Of course, there are some drawbacks. Occasionally there are popular titles that are either not available or difficult to obtain in eBook format. Extremely popular books are often not made in to eBooks, or take a long time to make the transition. This is usually due to a the fear of piracy held by publishing houses. In this instance the fear is well earned, as it’s unlikely that a decent ripped version of a full Harry Potter novel will appear online in a format that readers will find pleasing. Once high demand for such a title begins to die, however, the transition is usually made. Going back to Harry Potter as an example, that globally popular series was only just released in official eBook format in March of 2012 and are currently still restricted to download from Pottermore.com.

There is also the issue of region. Every country has its own laws to do with the publication and distribution of literature. The website you’re downloading from may not have secured permission to do business in your region at all, let alone with a specific title, author or publishing house. As a result your download will often be blocked and you will have to search elsewhere for satisfaction.

Price

eBooks are often cheaper than their physical counterparts, depending on where you shop and what title you’re after. Some services, like Apple’s iBooks or Amazon, still tend to charge around the $15 mark for a new big title. Other online services generally around the $10 mark, depending on the popularity of the book. These lower prices are possible because there is no need for a company to make back money on shipping, renting a physical location or hiring staff to operate said location.

Less common books are likely to be cheaper, coming in between $2 and $6 with surprising regularity. It’s also wise to check two or three different online vendors for each title you’re after. It’s much easier than travelling between stores with physical locations and you could end up saving a bundle.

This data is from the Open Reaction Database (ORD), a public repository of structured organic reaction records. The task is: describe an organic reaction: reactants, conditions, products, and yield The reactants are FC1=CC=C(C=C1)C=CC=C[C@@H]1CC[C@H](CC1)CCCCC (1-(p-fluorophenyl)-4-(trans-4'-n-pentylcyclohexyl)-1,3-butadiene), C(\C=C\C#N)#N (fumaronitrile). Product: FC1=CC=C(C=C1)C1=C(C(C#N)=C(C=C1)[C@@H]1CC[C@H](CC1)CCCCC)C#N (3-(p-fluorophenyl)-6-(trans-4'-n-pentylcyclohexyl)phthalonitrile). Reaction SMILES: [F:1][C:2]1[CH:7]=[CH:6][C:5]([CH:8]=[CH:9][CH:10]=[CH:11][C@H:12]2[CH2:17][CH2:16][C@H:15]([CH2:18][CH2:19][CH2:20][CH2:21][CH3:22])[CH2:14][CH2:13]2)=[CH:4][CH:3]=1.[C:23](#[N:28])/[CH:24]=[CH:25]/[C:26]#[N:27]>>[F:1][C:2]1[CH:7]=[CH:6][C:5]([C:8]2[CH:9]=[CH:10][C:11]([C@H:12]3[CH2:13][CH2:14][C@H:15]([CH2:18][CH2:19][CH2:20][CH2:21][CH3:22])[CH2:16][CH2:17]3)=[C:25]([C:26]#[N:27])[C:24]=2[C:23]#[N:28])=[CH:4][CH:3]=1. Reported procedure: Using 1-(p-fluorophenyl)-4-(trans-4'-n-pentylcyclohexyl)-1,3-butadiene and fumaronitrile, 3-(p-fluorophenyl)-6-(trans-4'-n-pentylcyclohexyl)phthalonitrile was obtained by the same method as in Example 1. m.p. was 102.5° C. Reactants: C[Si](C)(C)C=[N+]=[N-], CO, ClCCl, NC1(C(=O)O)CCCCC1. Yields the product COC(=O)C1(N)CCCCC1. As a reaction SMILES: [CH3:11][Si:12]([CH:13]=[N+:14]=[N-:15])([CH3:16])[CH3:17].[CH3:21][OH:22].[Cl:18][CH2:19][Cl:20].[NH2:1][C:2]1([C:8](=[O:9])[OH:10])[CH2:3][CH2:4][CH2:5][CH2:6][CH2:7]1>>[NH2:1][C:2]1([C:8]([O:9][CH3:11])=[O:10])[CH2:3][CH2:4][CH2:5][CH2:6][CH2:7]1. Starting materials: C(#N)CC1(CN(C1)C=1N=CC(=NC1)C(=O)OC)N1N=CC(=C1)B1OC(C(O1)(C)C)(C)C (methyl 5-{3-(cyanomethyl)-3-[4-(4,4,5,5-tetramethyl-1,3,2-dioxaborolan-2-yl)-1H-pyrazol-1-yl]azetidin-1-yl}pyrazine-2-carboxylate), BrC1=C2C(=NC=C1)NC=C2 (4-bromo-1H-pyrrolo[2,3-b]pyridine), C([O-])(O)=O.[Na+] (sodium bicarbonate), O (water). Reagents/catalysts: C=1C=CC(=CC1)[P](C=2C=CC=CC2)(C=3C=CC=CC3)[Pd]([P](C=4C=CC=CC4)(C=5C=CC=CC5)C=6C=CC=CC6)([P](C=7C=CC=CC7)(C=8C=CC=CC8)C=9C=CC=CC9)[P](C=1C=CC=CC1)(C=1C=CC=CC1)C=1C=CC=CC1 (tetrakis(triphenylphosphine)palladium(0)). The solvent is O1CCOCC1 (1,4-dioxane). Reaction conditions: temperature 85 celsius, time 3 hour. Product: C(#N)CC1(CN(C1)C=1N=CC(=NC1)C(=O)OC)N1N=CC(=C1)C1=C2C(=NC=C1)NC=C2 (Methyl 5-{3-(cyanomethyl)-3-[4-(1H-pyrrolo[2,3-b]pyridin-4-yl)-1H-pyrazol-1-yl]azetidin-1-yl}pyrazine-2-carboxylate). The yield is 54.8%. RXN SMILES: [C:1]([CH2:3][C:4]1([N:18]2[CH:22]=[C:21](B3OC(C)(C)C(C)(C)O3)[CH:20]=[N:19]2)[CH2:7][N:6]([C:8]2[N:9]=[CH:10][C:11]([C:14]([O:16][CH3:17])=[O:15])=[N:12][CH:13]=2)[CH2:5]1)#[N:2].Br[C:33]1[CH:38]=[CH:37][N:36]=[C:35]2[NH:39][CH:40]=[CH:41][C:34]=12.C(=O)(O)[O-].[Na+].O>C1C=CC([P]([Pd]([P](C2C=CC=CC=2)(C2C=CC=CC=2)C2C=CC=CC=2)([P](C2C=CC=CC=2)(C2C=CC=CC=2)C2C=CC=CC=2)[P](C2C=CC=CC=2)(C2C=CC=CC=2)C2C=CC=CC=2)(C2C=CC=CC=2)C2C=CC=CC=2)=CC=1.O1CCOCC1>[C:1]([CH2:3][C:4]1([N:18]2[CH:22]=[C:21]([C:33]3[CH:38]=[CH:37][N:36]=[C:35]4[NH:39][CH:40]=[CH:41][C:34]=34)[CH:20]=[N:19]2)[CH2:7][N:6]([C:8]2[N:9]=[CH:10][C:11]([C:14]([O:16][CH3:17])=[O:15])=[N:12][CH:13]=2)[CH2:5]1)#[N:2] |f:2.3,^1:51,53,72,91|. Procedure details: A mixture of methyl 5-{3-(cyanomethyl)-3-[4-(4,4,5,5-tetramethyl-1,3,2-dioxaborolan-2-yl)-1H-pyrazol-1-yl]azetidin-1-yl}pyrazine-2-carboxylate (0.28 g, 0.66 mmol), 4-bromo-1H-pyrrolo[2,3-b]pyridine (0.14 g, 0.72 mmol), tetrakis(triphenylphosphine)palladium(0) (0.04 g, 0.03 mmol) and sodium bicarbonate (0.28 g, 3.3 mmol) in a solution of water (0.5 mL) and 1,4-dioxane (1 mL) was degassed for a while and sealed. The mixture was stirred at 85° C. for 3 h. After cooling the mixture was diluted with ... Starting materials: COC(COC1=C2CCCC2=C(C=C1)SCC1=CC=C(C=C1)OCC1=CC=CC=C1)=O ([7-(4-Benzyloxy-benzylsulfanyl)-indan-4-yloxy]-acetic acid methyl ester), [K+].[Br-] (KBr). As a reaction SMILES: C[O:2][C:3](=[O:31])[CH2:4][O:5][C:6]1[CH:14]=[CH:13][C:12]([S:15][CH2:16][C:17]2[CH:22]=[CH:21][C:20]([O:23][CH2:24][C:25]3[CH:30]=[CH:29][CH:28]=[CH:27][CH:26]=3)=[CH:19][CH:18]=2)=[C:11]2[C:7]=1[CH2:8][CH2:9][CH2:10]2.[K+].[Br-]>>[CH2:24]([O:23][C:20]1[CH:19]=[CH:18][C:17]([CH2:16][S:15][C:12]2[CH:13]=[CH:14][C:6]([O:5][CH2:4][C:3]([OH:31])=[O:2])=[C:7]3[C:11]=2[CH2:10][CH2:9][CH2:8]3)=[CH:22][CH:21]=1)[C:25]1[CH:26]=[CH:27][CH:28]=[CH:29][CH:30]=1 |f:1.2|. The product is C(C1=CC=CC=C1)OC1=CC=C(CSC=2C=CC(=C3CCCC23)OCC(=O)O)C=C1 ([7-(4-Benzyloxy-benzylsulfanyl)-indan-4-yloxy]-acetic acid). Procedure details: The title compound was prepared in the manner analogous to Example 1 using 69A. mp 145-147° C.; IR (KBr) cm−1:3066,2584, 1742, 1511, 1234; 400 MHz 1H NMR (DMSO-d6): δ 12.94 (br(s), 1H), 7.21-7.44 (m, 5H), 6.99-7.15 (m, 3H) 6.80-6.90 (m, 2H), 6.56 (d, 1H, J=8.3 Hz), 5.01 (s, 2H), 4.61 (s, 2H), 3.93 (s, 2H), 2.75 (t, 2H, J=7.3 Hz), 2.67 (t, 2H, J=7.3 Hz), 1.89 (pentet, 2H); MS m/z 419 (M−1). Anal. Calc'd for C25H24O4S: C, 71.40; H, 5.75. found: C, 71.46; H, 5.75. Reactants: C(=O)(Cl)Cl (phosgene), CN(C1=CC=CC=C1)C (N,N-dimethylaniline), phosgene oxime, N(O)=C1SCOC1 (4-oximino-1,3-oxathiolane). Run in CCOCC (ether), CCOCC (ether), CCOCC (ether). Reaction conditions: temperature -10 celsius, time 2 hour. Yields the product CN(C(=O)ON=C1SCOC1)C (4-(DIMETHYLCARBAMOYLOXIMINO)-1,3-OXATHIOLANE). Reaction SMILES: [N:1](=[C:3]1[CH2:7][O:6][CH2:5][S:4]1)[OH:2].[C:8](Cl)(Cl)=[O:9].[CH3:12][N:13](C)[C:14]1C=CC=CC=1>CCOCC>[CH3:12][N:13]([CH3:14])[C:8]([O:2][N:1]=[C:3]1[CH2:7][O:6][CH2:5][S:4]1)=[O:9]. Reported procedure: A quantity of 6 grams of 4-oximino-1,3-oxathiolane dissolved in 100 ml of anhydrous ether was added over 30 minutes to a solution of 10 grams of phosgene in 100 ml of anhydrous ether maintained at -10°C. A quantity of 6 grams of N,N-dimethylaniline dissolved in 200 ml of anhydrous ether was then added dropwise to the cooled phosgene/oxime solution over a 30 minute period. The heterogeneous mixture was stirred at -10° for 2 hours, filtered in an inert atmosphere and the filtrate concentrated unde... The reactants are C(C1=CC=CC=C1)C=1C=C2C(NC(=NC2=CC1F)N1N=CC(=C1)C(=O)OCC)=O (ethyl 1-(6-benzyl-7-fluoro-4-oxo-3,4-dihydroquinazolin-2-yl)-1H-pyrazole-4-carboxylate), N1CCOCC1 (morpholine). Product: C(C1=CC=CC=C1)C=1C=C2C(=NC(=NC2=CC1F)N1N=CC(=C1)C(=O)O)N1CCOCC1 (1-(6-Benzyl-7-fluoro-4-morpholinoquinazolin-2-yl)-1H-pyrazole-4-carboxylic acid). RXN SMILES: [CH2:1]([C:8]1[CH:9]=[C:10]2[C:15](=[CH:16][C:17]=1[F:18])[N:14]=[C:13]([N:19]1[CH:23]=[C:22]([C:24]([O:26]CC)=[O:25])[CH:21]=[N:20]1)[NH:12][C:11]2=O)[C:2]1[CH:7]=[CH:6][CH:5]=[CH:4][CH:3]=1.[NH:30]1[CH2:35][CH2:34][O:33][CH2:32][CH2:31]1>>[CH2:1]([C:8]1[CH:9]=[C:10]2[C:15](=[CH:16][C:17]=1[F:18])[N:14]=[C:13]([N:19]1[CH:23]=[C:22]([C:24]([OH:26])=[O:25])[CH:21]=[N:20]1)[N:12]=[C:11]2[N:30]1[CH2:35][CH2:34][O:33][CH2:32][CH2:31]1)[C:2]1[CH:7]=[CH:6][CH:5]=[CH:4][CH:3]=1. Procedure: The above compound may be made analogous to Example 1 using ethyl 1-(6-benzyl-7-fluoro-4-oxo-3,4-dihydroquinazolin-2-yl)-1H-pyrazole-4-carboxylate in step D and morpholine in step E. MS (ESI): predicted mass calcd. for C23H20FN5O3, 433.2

When it comes to pricing, classic-literature eBooks are unsurpassed in value. Titles that have long outlived their patents are often available for free. Renowned authors like Shakespeare, Dickens, Dumas, De Beauvoir, Jane Austen and a bevvy more are all there for your casual browsing leisure. There will still be paid versions available, so if you’re after an old title we definitely recommend checking for free versions from the larger eBook vendors first. Even if you’re after a classic and can’t find one for free, it’s still unlikely that you’ll pay more than a few dollars for it.

How Do I Get Started?

Currently among the larger eBook vendors are Amazon, Barns and Noble, iBooks (via iTunes), eHarlequin and the more recently opened Google Play eBook service.

Just use your tablet to visit any of these locations and start browsing. Remember to check more than one service and compare pricing. We’re not kidding when we say it can save you a pretty penny.

If you’re unable to find a title on any of these sites don’t give up, there are plenty of other services on the web. We suggest a standard web-search including the phrases “eBook”, “eBook purchase” or “buy eBook” with the title and author of your desired book.

Most of the larger sites and vendors will also have their own app. We suggest searching for it on your device’s app store. These apps are usually a quick and easy way to shop for eBooks on your device.

All in All

eBooks are a fantastic way of expanding your library without taking up any shelf space. They can allow you to literally cart around tens of thousands of books if you choose and are generally cheaper and easier to buy.

The drawbacks are that sometimes newer novels take time to be released in eBook format, or that some titles may not be available for download in your region due to publishing laws. You also need charge in whatever device you’re using to be able to read, but if you pay attention to your battery power then you should be fine.

We hope this information has been helpful for any of you that are considering getting in on the eBook revolution and we wish you luck in taking your first step in to the world of digital literature.